The fact is it isnt free and not available everywhere. Plus have you tried to use free wifi in theme parks? Sometimes you have to use phone data (granted the cells are usually just as croweded in theme parks too although disneyland seem to cope ok)

Typically I use a cheap "holiday sim" if im going somewhere, generally for a €10 I have enough to hotspot my phone for a holiday.

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Re: Two words

I disable roaming data, never make calls, never take calls

...err, why bother taking your phone with you at all then?

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Anonymous Coward

Re: Two words

> ...err, why bother taking your phone with you at all then?

Alarm clock function.

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Re: Two words

Who needs alarm clock on a holiday???

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Anonymous Coward

"Roaming makes no sense in a single market – it’s economic madness."

Agreed, but would also add:

"Different charges / rules for the same content based on where you are in the EU makes no sense in a single market - it's economic madness"

Good luck with telling that to the football thieves - sorry, "owners of territory-based football rights within the EU 'single market' - that no EU person has the * to take on. </rant>

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Bronze badge

Single market.

What part of that do the telcos not understand ?

Well, perhaps the word market as they obviously operate a cartel.

Witness Vodaphone-sponsored UK Gov opposition to previous cuts in roaming costs -- many UK civil servants jumped ship from regulating telcos to working for them.

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Anonymous Coward

Single market.

What part of that do the telcos not understand ?

The bit that says they should somehow agree to making fewer profits. Telco's are dreadfully inefficient because they have always been making serious money as monopolies or quasi monopolies - I cannot see them trim that fat because it's almost embedded in their processes.

Having said that, there is something for the argument that they should be allowed to recoup investment in new services (although not in 1 year if the tariffs are anything to go on), so here is my proposal:

Give people 3G at a sensible speed for the one charge that rules it all (as long as they're in Europe). If anyone wants it faster (4G to nG), fair enough, let that be sold at a premium for a couple of years (maybe every time they upgrade, drop the "old" version into flat fee EU roaming). Personally, I'm OK with 3G but I can see that some people need more, and somehow this investment has to be paid for or innovation will slow to a crawl.

Witness Vodaphone-sponsored UK Gov opposition to previous cuts in roaming costs -- many UK civil servants jumped ship from regulating telcos to working for them

That's not exactly a new event. Microsoft pretty much walked into UK government after someone who originally worked at a high level joined them, even though the previous government set out on a course based on Open Source and Open Standards - they're only now recovering that direction. Naturally, that person did very well out of it...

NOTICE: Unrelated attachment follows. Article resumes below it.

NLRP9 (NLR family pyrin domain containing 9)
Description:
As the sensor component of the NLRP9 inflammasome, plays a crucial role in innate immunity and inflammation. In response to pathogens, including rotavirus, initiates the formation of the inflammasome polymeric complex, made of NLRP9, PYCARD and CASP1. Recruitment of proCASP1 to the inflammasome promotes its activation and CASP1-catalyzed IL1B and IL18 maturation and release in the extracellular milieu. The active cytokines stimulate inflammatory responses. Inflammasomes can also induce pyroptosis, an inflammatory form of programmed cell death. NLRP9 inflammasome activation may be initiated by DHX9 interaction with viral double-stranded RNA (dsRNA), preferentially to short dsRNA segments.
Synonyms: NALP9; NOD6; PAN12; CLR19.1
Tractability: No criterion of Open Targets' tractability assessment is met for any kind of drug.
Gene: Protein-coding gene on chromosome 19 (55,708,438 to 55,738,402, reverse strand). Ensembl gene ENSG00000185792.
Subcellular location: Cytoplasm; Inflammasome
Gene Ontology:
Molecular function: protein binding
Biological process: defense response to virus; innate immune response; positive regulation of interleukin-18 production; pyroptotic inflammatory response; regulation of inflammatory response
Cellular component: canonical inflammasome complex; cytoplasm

However, this doesn't always have to point at something insidious. Given how complex government can get, it makes sense for companies to get hold of an insider.

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Unhappy

What does she expect

The Telcos have been "stealing" money from punters for long and weary with these damned "roaming" charges which represent no value whatsoever for the client.

Since I live/work on the French/Swiss border I am only too aware of what it means to forget to turn off roaming- my bills remind me very quickly . Like many people that live/work around the European borders there are few solutions.

1 : Possess two telephones, one for each country.

2 : Turn off roaming on all phones.

3 : Have dual SIM cards.

4 : Pretend that Europe doesn't actually exist and that France /Switzerland are actually Beelions of Kms apart and that that is the justification for the excessive charges...

Anything but anything to avoid those charges which are nothing more than pure and utter theft.

And it makes no difference whatsover that I use Orange France and Orange Switzerland for both contracts, it appears that Orange doesn't actually speak to it's fellow Europeans counterparts/subsidiries unless of course they are fixing the roaming charges..

It cost me almost nothing to use my "landline" to phone 60 odd countries in the world and yet it costs me the price of a leasing a small car to phone my neighbours ( 2kms away) when I use the mobile phone.... go figure..

What's the point in having One Europe. Why can't we have One Physical Network, ie all the operators share the same masts/technology, they all provide the same services anyway and completely eradicate the ramiog charges once and for all.

C'mon Neely, push the laws into effect NOW. Stop the bribes and backhanders and show us that Europe really is a community.

[Rant off]

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Re: What does she expect